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Women's March brings thousands together for human rights in Hawaii

Thousands gathered at the state capitol advocating for equality and change.

Women's March Hawaii marked the one year anniversary of the Women's March in Washington that brought millions out to protest President Trump's inauguration.

Today's rally was a show of solidarity and an effort to inspire everyone to stand up for positive change.

The mission was to "harness the political power of diverse women and their communities to create transformative social change."

Some wore pink and carried signs. Young, old, women, and men came together to voice their concerns and to advocate for those they love.

Honolulu resident Rolando Venegas attended the event with his fiancé and a friend. They each carried painted portraits of women of different races and religions with the words "We the People" beneath the women's faces.

"I'm here today cause I want to support the women who have been strong around me," Venegas explained.

Venegas said he wouldn't be the man he is today if it weren't for his mother.

He also stated the role he'd like to play. "I think it's important to set an example and show others that you know we can be strong and there's people that are out there and willing to help them as well ... I just think that people have been pushed around so much and I always thought that there was going to be a time ... to rise and, and with everything going on with the world now, I just I feel like, it's that time now."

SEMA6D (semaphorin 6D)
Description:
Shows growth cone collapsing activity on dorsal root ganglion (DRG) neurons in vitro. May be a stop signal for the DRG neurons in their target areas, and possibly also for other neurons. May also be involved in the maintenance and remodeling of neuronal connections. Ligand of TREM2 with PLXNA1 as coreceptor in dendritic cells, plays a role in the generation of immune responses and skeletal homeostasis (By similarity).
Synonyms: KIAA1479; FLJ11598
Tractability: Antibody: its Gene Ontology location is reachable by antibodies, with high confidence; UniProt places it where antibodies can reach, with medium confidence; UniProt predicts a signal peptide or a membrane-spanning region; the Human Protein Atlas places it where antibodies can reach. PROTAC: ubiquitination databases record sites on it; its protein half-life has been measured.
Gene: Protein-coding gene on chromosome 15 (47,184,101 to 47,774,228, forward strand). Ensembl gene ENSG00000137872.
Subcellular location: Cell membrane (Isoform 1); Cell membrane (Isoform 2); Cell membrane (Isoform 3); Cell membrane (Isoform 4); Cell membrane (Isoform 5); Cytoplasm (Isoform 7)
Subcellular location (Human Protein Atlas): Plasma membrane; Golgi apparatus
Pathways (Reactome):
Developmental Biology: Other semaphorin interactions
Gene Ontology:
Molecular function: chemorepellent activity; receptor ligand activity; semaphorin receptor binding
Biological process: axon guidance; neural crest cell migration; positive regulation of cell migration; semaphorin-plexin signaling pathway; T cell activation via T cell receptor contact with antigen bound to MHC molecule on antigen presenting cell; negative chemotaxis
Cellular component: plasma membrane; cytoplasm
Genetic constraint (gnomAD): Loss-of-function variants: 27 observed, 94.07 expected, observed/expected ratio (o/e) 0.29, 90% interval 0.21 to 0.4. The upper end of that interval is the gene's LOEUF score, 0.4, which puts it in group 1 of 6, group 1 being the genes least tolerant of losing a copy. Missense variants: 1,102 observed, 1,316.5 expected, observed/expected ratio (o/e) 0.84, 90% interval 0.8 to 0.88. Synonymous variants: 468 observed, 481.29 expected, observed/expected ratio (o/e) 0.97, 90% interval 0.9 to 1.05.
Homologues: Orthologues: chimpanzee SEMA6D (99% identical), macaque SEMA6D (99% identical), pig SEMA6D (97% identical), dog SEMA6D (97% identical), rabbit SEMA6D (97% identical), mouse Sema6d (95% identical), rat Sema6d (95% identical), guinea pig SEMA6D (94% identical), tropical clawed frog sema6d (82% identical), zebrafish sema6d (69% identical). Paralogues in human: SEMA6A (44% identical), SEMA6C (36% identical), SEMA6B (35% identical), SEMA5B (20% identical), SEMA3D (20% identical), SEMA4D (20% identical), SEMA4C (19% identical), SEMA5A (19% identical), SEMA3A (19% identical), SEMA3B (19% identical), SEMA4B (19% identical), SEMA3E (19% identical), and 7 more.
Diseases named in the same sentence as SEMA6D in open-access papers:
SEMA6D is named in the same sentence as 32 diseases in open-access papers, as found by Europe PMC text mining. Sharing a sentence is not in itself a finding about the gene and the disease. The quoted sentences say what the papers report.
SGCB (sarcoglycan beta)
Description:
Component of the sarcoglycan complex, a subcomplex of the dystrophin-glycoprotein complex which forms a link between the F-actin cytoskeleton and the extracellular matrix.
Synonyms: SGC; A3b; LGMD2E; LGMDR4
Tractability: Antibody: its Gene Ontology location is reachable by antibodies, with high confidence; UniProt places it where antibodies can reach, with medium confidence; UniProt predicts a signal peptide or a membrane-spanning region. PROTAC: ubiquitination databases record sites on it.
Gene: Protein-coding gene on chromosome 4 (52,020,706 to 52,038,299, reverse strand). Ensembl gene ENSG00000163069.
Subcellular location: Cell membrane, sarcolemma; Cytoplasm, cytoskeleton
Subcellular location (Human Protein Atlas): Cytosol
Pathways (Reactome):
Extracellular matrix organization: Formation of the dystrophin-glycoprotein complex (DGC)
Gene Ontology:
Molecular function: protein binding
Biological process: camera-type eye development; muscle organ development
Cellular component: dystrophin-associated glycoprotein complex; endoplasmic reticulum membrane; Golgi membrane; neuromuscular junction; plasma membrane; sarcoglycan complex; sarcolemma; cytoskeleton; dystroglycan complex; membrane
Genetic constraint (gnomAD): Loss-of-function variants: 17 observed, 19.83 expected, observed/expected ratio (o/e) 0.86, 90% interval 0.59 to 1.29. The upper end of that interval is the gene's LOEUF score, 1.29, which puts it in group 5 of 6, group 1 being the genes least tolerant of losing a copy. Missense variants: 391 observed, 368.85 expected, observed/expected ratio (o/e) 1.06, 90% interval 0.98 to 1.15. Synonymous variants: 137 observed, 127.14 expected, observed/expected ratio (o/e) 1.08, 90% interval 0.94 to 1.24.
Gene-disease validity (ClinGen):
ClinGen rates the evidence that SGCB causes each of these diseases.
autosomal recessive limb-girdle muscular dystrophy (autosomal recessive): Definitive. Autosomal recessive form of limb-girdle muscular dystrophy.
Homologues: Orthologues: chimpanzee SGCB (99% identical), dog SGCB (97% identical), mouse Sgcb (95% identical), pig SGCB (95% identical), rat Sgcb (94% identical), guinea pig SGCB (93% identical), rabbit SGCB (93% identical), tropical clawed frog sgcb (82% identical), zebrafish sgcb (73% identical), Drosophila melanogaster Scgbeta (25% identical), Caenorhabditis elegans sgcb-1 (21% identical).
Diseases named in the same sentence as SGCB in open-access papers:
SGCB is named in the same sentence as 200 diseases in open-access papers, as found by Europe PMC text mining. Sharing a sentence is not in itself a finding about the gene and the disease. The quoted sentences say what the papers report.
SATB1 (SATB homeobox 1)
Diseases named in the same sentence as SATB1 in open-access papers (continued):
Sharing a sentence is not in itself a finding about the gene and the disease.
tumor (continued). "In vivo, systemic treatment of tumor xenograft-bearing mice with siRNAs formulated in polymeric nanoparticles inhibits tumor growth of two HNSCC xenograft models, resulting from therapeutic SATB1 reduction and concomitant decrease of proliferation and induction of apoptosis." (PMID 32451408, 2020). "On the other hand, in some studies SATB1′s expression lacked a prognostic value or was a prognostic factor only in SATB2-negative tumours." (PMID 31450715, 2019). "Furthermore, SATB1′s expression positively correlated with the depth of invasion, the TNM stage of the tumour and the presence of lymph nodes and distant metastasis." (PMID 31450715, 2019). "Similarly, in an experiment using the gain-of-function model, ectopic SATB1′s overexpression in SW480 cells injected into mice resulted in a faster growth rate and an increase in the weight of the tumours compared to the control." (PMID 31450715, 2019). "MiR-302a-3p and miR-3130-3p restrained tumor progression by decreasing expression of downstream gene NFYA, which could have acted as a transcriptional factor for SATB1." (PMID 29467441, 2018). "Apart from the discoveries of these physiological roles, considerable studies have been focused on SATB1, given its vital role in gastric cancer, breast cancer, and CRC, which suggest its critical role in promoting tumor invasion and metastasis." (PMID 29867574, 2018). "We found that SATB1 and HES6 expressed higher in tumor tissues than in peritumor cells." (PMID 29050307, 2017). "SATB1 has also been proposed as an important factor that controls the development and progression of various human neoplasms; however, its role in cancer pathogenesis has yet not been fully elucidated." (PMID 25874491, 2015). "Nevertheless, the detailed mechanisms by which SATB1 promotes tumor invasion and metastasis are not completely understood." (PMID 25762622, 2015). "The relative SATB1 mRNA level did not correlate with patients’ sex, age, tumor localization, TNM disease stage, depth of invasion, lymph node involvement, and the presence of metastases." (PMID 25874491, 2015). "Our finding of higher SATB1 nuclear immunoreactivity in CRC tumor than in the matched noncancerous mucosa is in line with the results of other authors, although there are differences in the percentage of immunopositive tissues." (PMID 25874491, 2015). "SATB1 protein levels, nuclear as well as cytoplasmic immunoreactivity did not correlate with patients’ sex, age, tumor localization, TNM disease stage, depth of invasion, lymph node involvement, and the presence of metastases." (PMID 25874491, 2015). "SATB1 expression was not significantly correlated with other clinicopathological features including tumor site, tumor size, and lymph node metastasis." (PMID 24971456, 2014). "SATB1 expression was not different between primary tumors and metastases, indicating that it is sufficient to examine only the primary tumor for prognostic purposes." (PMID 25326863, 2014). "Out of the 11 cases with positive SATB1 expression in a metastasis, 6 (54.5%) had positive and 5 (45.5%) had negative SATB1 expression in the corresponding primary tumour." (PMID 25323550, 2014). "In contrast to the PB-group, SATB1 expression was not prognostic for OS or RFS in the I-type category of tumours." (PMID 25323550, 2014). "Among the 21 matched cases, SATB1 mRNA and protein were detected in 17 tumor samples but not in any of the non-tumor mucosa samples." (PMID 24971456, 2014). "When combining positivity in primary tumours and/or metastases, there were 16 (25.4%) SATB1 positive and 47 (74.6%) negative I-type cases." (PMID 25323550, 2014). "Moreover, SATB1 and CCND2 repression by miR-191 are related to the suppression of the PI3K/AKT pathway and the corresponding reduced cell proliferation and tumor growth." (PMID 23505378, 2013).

Seventeen-year-old Kennedy Marx attended the rally with a group of her friends.

They carried signs saying "The future is female and I'm a re-sister."

Marx and her friends are clearly the next generation of young women refusing to sit silent.

Their message to other teens?

"To speak up for what you believe because that's important," Marx said. "And if you think something's wrong, you should do something about it. Don't just be quiet."

Nadine Lee grew up in Chinatown and moved to Nuuanu after she retired.

She said she's always been active in the community, but lately she is very concerned at what she's seen happening across the country.

"I guess I don't know where the humanity sets in and I see less of it all the time, and that frightens me," Lee said with a worried look on her face. "'Cause I have grandkids, I worry about their futures. I worry about what they're going to inherit."

Given the social climate, she said she's ready for change.

"Obviously, some of these people that are men, and I'm not anti-men, they're not doing a good job. Maybe we need a women's point of view and I know we do," Lee said.

Her message for the younger generation?

"Get involved, it makes a difference."

Additional marches and rallies took place on Molokai, Maui, Kauai, and in Kona and Hilo on Hawaii Island.


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